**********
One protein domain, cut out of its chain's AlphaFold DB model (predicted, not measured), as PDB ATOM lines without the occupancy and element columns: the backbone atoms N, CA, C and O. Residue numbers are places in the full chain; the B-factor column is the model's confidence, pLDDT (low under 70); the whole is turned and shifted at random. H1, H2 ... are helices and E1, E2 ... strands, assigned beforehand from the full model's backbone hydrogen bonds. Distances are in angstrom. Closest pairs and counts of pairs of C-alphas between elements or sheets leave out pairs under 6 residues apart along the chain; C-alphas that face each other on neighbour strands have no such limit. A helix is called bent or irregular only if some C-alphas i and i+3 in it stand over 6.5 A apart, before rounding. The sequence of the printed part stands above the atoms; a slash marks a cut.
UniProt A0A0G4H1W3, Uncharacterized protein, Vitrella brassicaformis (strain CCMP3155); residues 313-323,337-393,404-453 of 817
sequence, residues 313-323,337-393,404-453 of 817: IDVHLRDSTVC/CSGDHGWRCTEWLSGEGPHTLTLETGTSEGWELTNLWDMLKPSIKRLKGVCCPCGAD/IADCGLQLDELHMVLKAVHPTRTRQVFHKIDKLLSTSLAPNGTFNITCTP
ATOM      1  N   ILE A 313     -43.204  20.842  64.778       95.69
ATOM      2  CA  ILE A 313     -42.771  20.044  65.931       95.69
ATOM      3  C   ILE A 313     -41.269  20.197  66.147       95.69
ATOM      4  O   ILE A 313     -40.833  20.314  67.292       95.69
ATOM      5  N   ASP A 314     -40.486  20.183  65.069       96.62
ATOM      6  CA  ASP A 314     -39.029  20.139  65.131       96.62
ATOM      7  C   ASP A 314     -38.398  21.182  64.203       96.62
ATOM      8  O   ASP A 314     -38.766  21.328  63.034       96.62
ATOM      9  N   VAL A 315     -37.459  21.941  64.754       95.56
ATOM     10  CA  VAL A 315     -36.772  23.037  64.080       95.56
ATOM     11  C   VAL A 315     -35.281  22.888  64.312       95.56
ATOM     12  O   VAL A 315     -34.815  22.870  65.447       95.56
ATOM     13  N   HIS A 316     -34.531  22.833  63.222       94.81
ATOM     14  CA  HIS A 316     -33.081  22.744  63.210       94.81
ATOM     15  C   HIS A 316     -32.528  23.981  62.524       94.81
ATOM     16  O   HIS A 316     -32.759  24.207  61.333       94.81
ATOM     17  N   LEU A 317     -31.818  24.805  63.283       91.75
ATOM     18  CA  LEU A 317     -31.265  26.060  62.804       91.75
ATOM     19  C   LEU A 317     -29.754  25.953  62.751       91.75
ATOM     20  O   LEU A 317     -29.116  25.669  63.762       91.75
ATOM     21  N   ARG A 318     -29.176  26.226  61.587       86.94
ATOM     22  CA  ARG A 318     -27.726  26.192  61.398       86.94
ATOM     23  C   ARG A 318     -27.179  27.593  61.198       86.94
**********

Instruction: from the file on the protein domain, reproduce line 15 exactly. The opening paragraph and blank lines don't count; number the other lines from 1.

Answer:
ATOM     13  N   HIS A 316     -34.531  22.833  63.222       94.81